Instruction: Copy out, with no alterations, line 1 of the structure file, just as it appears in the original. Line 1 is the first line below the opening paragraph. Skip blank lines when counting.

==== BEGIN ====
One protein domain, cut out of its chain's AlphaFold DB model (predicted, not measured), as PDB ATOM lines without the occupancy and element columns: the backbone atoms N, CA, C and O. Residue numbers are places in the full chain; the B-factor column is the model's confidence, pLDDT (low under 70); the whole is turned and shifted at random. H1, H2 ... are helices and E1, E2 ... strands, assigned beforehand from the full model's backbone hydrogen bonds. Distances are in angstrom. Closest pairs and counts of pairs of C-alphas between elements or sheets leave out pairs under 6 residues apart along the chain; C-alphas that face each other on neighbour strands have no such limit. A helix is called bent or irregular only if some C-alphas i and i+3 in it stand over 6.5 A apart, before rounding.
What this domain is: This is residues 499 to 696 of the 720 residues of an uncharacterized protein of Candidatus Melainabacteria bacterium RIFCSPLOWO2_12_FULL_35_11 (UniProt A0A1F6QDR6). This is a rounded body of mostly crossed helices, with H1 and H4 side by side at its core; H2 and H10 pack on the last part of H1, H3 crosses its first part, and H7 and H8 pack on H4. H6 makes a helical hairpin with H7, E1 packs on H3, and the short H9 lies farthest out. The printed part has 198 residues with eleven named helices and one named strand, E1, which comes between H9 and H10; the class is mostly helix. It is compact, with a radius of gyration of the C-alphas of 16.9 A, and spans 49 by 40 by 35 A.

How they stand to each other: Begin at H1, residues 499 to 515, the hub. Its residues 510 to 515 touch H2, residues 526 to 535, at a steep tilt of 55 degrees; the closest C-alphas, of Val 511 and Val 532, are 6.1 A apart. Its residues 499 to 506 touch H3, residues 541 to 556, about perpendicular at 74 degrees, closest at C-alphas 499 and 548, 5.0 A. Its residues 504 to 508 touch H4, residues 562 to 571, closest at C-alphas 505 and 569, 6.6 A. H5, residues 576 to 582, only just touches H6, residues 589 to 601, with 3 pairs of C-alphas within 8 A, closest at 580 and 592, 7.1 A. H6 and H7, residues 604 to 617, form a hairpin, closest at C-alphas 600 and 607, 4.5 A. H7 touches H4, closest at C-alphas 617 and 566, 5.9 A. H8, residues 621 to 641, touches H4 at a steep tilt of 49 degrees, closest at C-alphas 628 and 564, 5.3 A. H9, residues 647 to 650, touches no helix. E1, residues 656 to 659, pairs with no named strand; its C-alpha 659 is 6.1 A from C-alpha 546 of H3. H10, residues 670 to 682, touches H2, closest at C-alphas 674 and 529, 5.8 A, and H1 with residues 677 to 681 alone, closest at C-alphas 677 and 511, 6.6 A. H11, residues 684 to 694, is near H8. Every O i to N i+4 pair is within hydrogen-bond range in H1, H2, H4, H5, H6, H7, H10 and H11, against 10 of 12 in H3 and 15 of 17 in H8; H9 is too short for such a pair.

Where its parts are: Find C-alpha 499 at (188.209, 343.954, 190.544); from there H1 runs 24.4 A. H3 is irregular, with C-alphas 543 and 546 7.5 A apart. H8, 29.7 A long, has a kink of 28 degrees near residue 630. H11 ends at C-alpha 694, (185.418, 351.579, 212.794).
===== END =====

What this domain is: This is residues 499 to 696 of the 720 residues of an uncharacterized protein of Candidatus Melainabacteria bacterium RIFCSPLOWO2_12_FULL_35_11 (UniProt A0A1F6QDR6). This is a rounded body of mostly crossed helices, with H1 and H4 side by side at its core; H2 and H10 pack on the last part of H1, H3 crosses its first part, and H7 and H8 pack on H4. H6 makes a helical hairpin with H7, E1 packs on H3, and the short H9 lies farthest out. The printed part has 198 residues with eleven named helices and one named strand, E1, which comes between H9 and H10; the class is mostly helix. It is compact, with a radius of gyration of the C-alphas of 16.9 A, and spans 49 by 40 by 35 A.